Although it shares an English-language title with John Boorman’s heady hitman thriller, Fred Cavayé’s Point Blank doesn’t have much on its mind beyond plot mechanics, although that isn’t so much a criticism as a heads-up. Not counting a superfluous epilogue, the tightly wound story unfolds in the space of an hour and a quarter, scraping against the lower edge of the acceptable range for a standalone feature. In a different era, it would have filled out the bottom half of a double bill, doggedly pursuing its ends without pretense, unmarred by any attempt at sophistication.
Like Cavayé’s Pour Elle, reconstituted stateside as The Next Three Days, Point Blank is driven by a husband’s primal need to protect his wife and family. The husband in this case is Gilles Lellouche, a nurse who stumbles onto the attempted murder of a gunshot victim (Roschdy Zem) brought in earlier that night. At home, he lightly brags to pregnant wife Elena Anaya about her “hero” husband, but he’s taken unawares when men burst into their apartment, knock him cold, and kidnap his wife, threatening to kill her unless Lellouche goes back to the hospital and finishes the job he interrupted.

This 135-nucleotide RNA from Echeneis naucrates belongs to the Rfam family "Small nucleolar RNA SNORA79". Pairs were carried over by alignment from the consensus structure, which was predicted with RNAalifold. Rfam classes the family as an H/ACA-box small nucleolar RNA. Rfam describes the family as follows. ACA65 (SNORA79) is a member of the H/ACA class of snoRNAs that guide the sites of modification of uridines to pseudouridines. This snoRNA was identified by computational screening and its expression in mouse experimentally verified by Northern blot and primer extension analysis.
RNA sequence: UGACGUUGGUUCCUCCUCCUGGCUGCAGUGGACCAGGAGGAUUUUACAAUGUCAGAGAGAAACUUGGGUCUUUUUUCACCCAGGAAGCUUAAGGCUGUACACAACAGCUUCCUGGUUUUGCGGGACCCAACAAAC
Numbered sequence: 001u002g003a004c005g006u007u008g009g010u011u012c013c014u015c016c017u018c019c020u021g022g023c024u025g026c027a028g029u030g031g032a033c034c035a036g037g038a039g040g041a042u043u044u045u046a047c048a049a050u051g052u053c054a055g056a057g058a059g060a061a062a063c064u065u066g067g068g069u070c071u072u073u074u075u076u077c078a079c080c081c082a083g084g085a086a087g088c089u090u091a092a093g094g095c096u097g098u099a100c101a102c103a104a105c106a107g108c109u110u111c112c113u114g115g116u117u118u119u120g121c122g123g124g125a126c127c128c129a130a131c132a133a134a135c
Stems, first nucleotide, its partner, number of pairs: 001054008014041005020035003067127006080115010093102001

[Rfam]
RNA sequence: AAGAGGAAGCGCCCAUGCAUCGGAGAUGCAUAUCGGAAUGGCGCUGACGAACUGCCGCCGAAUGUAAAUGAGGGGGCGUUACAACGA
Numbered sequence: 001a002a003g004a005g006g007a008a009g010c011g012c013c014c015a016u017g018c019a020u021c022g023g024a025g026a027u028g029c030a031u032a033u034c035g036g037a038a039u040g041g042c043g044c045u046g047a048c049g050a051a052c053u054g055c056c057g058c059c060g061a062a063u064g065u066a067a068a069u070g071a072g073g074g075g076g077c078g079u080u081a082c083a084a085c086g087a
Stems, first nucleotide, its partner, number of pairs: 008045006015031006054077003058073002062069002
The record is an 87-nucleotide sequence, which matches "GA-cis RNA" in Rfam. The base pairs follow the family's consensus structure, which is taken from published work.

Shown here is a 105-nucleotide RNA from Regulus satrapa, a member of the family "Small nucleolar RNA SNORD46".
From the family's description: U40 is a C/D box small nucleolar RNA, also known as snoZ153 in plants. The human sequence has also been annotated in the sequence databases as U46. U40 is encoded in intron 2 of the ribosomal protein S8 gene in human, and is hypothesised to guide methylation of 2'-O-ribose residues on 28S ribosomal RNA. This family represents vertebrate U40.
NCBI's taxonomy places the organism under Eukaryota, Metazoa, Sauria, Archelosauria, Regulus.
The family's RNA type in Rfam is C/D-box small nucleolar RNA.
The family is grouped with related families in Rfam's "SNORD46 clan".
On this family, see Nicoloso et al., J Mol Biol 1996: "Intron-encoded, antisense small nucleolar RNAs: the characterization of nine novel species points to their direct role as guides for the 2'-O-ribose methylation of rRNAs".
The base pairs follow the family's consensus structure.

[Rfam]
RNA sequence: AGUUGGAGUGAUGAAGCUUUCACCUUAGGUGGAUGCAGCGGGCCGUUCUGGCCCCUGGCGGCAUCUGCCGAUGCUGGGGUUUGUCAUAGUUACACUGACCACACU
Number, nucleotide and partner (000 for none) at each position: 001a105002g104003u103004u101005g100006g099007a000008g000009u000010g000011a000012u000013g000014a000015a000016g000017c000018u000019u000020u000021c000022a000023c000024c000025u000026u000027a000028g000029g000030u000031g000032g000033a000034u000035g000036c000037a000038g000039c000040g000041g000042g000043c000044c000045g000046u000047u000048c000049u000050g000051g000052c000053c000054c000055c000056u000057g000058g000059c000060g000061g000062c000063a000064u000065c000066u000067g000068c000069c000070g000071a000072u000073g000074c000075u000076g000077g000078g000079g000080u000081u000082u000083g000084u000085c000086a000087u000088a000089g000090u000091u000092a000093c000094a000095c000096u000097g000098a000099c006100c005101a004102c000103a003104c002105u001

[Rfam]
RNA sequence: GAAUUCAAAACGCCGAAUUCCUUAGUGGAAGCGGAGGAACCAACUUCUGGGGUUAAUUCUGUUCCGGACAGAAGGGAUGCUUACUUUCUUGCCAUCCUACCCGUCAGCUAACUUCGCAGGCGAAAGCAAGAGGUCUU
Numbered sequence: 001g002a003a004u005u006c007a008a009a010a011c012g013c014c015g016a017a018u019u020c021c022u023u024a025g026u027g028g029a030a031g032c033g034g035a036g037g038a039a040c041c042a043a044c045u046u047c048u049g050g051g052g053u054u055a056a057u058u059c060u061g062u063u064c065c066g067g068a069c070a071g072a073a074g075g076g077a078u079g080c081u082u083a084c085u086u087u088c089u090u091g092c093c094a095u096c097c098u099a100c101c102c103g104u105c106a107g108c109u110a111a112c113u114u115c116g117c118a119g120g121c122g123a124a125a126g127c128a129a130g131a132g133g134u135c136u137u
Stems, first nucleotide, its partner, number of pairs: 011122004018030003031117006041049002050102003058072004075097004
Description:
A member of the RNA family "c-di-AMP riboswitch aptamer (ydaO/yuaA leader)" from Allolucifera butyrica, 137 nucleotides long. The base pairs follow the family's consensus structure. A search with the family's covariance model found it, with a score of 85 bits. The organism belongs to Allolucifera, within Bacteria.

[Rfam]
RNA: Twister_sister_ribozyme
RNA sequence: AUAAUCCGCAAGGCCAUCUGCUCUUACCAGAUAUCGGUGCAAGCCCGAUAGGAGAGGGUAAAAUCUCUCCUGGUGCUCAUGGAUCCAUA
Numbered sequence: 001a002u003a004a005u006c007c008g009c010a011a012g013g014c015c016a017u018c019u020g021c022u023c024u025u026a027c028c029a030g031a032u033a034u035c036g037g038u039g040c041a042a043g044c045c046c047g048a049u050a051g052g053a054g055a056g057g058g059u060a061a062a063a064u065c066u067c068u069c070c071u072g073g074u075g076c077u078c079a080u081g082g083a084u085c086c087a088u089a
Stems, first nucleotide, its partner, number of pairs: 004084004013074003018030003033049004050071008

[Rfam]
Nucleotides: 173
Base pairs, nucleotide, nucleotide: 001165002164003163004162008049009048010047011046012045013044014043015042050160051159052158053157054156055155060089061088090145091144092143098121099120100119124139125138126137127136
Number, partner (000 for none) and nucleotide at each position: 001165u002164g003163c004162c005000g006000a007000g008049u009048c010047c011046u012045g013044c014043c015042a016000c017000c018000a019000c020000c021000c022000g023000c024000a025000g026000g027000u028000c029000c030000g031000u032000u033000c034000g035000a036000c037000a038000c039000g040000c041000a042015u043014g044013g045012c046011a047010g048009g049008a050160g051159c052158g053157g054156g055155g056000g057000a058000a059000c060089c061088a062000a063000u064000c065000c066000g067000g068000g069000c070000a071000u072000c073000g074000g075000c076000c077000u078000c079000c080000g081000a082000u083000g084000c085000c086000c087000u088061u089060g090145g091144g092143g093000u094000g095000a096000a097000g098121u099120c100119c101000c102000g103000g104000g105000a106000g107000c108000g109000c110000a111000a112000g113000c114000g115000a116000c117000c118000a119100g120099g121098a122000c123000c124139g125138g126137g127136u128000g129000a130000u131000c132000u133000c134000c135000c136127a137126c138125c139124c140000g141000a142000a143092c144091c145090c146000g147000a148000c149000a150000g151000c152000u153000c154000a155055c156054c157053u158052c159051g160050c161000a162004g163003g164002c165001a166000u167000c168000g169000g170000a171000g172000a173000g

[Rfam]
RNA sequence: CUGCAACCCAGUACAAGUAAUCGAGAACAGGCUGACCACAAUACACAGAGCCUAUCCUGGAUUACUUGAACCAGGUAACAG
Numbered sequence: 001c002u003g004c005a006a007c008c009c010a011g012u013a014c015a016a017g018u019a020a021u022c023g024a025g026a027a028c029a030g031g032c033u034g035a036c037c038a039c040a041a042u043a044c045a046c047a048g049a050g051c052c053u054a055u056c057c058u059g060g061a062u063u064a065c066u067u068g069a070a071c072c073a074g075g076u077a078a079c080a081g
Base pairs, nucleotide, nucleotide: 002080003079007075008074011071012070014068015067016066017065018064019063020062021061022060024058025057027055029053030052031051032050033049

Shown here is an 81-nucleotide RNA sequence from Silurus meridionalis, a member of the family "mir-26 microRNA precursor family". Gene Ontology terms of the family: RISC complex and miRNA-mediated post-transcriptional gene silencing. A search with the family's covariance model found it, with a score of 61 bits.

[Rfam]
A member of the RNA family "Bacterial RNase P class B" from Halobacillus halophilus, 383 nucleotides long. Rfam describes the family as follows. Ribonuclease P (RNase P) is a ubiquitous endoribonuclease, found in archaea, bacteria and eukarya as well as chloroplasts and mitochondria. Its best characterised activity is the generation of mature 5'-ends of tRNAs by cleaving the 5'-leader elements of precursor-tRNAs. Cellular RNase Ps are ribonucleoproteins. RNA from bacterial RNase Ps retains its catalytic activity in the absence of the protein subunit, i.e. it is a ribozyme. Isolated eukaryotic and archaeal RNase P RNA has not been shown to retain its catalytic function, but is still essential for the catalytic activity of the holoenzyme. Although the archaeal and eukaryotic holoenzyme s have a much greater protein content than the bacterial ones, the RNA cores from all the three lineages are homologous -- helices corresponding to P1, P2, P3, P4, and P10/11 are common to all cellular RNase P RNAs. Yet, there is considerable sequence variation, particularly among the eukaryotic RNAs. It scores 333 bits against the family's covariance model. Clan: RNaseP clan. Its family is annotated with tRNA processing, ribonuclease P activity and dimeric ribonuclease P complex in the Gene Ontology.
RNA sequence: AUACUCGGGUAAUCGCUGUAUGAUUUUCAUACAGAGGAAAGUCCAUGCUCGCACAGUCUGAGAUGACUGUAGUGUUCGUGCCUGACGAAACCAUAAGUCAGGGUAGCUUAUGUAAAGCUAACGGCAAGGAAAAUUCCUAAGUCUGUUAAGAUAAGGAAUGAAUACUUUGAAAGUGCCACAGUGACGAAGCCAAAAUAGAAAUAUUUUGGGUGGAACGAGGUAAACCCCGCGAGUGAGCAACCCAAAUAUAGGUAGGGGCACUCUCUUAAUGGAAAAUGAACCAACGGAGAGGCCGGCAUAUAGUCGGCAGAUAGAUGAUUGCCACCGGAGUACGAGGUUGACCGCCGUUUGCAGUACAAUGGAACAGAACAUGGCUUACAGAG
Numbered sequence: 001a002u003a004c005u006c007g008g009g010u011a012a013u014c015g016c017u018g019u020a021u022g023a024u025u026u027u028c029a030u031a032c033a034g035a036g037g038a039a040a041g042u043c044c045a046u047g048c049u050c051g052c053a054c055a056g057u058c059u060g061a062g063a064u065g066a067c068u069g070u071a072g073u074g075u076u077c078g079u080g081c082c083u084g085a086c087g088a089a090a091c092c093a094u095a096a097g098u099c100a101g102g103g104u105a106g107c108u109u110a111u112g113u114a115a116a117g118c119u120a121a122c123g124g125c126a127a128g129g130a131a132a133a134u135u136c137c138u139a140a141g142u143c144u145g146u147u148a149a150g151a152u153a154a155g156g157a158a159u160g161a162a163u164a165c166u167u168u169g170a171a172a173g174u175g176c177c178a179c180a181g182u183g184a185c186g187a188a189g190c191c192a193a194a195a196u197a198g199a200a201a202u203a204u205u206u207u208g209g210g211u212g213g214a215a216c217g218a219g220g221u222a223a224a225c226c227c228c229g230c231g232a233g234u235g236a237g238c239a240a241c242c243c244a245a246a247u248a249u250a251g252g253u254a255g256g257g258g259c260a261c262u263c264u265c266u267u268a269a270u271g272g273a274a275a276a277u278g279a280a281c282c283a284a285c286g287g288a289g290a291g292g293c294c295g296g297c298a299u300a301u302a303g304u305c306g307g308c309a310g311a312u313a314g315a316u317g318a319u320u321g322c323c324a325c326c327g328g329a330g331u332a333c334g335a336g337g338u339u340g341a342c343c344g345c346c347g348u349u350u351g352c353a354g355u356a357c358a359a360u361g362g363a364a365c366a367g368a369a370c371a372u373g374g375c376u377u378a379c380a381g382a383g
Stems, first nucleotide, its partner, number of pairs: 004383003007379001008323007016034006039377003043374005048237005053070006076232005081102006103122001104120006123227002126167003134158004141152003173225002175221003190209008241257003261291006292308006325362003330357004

The wrong-man twists come thick and fast, until Lellouche’s path is as gnarled as a headphone cord. Cavayé periodically cuts away to track the progress of the cops investigating the murder of a powerful businessman—naturally, they settle on Lellouche as a prime suspect—but not long enough to lessen the tension, or even develop the characters beyond their place in the schema. The actors’ charisma is a draw, but mostly, the movie relies on Pavlovian reaction to the genre: The audience has its designated place as surely as any element in Cavayé’s relentless machine.
The best B-movies are driven by a kind of crazy conviction; they move so fast and with such force that viewers don’t have time or desire to gaze at the gaps in the scenery. With Point Blank, the pieces fit together, but there’s still something missing. Rather than letting the audience in on the ludicrous concoction at the movie’s heart, Cavayé plays it straight, leaving us the choice of overinvesting in a trifle or admiring the action from a comfortable distance. It’s an effective exercise, but it’s like watching someone else drive a racecar rather than sitting behind the wheel.